9 tips to help address anxiety
Many of us have experienced stress in our lives, whether it be going in to an important exam, waiting for someone important to call you back, or the first day at a new job.
Sometimes small concerns and worries can spiral and quickly consume our waking thoughts. Over 2 million Australians suffer with anxiety and this can manifest in many ways, including headaches, neck and back pain, insomnia, IBS and panic attacks.
Here are a few simple steps to help you regain a sense of control over your mind and body and bring stress levels back to normal.
1. Control your breathing
When your body is under stress, your breathing becomes more rapid and shallow. To control your breathing, focus on making your out breath longer than your in breath (breathe in for a count of 5 and out for a count of 7, or whatever is most comfortable for your normal rate of breathing).
2. Breathe into your belly
It is important to breathe into your abdomen, so place your hand on your stomach and ensure that it lifts as you fill your lungs. This will help to balance the levels of oxygen and carbon dioxide in your blood and reduce levels of stress hormones
3. Use Peripheral Vision for relaxation
Focus on a spot directly in front of you and slightly above eye level. Continuing to look at this point, allow your eyes to relax and start to take in what’s either side of the point, widening your vision and taking in as much as you can in the corners of your eyes.
Peripheral Vision activates the parasympathetic nervous system, the part of your nervous system that calms you down.
4. Relax your jaw and your shoulders
Concentrate on relaxing your jaw and your shoulders, which in turn will allow relaxation to flow throughout your body. Our jaw and shoulders carry most of our tension when at stress, so releasing these will encourage a state of calm.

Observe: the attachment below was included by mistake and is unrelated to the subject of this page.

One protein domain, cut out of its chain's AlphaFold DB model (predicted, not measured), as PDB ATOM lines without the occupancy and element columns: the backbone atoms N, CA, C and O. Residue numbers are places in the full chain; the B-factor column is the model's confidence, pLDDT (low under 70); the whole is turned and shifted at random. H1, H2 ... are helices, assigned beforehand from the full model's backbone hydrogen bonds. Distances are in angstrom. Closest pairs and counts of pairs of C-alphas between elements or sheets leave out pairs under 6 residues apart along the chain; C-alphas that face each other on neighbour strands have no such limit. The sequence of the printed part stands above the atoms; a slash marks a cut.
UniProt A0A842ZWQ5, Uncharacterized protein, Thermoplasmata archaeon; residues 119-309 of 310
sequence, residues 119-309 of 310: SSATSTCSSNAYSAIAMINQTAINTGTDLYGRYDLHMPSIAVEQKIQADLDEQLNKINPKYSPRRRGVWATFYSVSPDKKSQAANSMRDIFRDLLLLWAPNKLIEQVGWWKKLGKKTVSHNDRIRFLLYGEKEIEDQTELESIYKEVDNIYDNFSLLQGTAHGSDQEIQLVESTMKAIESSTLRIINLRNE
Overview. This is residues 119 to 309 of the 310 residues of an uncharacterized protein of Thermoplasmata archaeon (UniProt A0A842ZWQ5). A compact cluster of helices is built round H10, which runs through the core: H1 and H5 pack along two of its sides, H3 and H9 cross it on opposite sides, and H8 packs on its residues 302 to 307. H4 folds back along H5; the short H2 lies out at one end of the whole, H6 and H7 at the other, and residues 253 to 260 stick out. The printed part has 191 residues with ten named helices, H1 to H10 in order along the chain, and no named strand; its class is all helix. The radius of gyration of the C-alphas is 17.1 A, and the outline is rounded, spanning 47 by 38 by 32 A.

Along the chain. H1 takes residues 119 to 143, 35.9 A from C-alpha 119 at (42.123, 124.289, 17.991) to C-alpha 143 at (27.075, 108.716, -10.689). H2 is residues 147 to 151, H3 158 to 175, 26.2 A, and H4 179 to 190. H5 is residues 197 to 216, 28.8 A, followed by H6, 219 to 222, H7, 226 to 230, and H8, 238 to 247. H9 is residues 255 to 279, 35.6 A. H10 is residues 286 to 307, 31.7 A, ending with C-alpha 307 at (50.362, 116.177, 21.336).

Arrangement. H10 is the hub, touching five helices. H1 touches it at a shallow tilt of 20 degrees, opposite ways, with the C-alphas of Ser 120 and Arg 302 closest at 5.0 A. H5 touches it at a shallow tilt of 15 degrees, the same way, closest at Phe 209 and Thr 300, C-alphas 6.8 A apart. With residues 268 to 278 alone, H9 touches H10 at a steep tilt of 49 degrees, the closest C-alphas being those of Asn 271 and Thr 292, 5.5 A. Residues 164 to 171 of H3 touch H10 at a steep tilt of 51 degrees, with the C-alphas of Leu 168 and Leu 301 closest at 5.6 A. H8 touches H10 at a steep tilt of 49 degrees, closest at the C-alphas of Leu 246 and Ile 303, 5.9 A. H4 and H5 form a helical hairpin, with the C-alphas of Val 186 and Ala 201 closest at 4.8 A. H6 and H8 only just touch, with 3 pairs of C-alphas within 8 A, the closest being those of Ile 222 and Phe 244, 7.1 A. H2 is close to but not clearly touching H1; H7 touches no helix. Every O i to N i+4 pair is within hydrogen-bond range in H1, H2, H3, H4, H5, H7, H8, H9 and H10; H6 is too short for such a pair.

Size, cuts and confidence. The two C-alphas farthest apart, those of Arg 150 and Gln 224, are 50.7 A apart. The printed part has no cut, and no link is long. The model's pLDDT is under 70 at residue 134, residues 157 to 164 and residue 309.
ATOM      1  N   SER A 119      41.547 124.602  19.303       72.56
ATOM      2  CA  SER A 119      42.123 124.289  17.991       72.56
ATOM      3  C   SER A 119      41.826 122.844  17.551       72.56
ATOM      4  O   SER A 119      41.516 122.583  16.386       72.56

Anxiety keeping you awake at night?
If anxiety is leading to insomnia – either through an inability to fall asleep, or waking and being unable to fall back to sleep – here are some steps to follow:
5. Set a bedtime routine / ritual
Go to bed at the same time each evening, avoid electronic devices and stimulus for 30 minutes prior to sleeping
6. Unload your thoughts
Keep a notepad at the side of your bed and prior to settling for sleep, write down your concerns, thoughts and actions and set them to one side to deal with in the morning
7. Use positive self talk
The Law of Attraction means that if you think ‘I’ll never get to sleep’ then that’s what will happen. Instead, say to yourself ‘I will have a comfortable sleep which will allow my body to get the rest that it needs’. Not everybody needs 7-8 hours of sleep a night, so take the pressure off achieving this.
8. Take time out of the equation
Set an alarm (if you have to), but put your clock out of sight so you stop monitoring time awake or asleep
9. Use Peripheral Vision to relax back to sleep
If you do wake, use Peripheral Vision to relax your mind and body and return to sleep